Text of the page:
Sunday, April 29, 2012

Designing for depth

The cultural resource management realm is a strangely siloed one, where historians, biologists, archeologists, landscape architects, and other professionals cross paths but don't necessarily work together over time, something that probably contributes in an indirect way to the struggle that many historic sites have in building close relationships with working farms.  We all have our specialized languages and methods, and although we're often talking about the same things, we don't often talk with each other, let alone with people who may actually be working and using the land we're studying.  Movement is often centripetal, continually focusing our attention inward to our own disciplines and professions rather than outward in more expansive and inclusive ways.

I was particularly struck by this on Wednesday, when I viewed the presentations from a landscape architecture studio led by Ethan Carr (left), a professor in the Landscape Architecture and Regional Planning department at the University of Massachusetts at Amherst.  Ethan's students have been working on new design ideas for Martin Van Buren National Historic Site, on which my recent Ethnographic Landscape Study (about to be released imminently, I hope!) was focused.  The students' plans centered largely (although not entirely) around agriculture, particularly on the need for structures, paths, views, and interpretive facilities that will enable the park to tell a broader story about farming at this site, perhaps in partnership with Roxbury Farm, the large CSA farm now cultivating the fields.

Like me, Ethan's students benefited from the unusually cohesive body of existing scholarship commissioned by this park, particularly the two previous cultural landscape reports.  Unlike me, though, they had only a very short time--a single semester--to get to know the site.  Based on what they were able to glean from a handful of site visits and some familiarity with the earlier studies, they produced proposals for various ways to re-narrativize the landscape and enable visitors to come into closer physical and interpretive contact with past and present farming here.

I took two main ideas away from the presentations.  First, I realized how little I actually know about the vocabulary and methods of landscape architecture.  Although cultural anthropologists like me supposedly share a core concern--culture--with those who study and design cultural landscapes, our approaches are miles apart.  Their focus on "contributing features," views, and entry/exit points is as foreign to me as my interest in the politics of class and ethnicity may be to them.  I know intellectually that professional disciplines often end up talking past one another like this, but it's different to see it actually happening in the case of a site where you've done intensive study yourself!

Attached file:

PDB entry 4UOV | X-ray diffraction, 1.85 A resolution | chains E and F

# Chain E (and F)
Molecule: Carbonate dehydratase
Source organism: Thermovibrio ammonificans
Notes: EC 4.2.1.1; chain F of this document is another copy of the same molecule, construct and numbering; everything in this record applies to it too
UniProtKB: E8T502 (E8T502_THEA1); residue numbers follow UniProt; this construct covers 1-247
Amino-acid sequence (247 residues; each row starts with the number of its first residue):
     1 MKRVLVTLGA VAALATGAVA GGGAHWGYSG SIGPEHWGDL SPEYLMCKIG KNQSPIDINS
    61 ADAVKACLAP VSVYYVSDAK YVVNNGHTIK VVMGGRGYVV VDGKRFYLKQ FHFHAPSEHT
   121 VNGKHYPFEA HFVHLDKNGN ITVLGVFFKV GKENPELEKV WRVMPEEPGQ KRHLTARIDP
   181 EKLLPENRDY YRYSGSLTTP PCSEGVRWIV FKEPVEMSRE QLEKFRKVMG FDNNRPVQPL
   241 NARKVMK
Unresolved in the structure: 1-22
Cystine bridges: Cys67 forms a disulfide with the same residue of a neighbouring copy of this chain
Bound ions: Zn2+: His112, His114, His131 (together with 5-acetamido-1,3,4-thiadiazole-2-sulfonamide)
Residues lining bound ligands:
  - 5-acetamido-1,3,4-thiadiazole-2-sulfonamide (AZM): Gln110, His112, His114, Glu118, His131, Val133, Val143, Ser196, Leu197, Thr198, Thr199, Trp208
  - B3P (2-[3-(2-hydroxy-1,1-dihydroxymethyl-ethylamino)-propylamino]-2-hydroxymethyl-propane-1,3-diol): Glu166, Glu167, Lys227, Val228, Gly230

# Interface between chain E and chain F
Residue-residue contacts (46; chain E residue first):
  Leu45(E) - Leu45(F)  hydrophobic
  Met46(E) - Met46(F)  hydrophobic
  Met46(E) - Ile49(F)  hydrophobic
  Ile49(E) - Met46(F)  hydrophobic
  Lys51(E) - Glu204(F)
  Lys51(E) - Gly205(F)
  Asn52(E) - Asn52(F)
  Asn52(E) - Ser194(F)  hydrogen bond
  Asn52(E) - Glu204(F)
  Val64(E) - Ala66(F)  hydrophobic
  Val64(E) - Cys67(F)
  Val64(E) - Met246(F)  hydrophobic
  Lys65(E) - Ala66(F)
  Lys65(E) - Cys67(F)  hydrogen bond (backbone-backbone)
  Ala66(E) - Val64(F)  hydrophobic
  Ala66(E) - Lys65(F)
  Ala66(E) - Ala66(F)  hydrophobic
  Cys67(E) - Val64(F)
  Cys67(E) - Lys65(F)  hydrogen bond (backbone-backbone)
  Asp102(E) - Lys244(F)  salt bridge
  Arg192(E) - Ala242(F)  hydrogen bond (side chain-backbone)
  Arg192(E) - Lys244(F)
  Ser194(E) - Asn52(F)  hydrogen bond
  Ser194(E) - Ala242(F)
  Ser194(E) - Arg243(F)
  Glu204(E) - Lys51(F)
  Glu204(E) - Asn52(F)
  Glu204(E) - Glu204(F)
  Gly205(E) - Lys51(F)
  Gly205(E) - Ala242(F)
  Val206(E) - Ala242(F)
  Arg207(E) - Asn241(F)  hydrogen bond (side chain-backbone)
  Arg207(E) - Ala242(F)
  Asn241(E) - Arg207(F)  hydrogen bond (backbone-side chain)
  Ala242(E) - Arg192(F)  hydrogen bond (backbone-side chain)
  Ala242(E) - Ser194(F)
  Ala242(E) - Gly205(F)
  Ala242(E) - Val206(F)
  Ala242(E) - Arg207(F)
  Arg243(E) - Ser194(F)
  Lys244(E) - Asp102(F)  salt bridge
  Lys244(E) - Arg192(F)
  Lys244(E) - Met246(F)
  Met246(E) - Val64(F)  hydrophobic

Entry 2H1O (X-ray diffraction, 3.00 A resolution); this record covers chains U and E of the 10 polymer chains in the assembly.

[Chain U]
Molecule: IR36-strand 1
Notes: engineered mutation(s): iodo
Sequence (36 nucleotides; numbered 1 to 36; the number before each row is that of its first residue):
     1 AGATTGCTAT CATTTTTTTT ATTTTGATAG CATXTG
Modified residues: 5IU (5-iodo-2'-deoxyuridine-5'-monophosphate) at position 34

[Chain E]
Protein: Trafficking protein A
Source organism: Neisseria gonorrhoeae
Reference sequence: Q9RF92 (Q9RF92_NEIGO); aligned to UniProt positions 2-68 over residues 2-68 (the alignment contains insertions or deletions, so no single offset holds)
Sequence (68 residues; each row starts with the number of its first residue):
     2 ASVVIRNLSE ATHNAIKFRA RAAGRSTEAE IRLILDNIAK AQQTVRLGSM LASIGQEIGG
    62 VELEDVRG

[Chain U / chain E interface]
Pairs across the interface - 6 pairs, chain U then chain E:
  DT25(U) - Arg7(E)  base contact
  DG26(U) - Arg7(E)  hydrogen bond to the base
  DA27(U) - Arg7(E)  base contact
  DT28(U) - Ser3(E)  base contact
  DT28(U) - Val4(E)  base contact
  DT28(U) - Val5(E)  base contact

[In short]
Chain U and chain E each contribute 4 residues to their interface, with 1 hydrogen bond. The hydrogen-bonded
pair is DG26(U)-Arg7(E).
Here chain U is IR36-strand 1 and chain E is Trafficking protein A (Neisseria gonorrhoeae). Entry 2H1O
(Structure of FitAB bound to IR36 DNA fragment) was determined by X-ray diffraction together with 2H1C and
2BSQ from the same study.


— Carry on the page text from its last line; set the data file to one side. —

And second, I realized that despite the obvious limitations of this kind of student project, there was still some possibility for ideas that push the conversation outward rather than circling it in on itself.  The strongest proposals were the ones that acknowledged the gaps in the planners' own knowledge and left physical and conceptual room to fill in some of those gaps with on-the-ground encounters and experiences.  Some of the students had rushed to propose what the farm could grow and where, and how they might market it, ignoring the very specific type of growing and selling that already happens here and the kind of long-term familiarity with land and community represented by this mode of farming.  In a sense, they were replicating the hubris of industrial agriculture, which approaches land as a kind of blank page onto which growers can write whatever they want.

The subtler plans left a different kind of blank space--a dialogic one that made room for visitors to ponder the existing farm operations in a more open-ended way.  The most effective designs made room for the kind of looking and listening that might--for attentive visitors--foster greater depth of awareness and understanding of what was around them in both space and time.  Perhaps not surprisingly, it was the simplest proposals that looked as though they would do that best--a classic case of "less is more."

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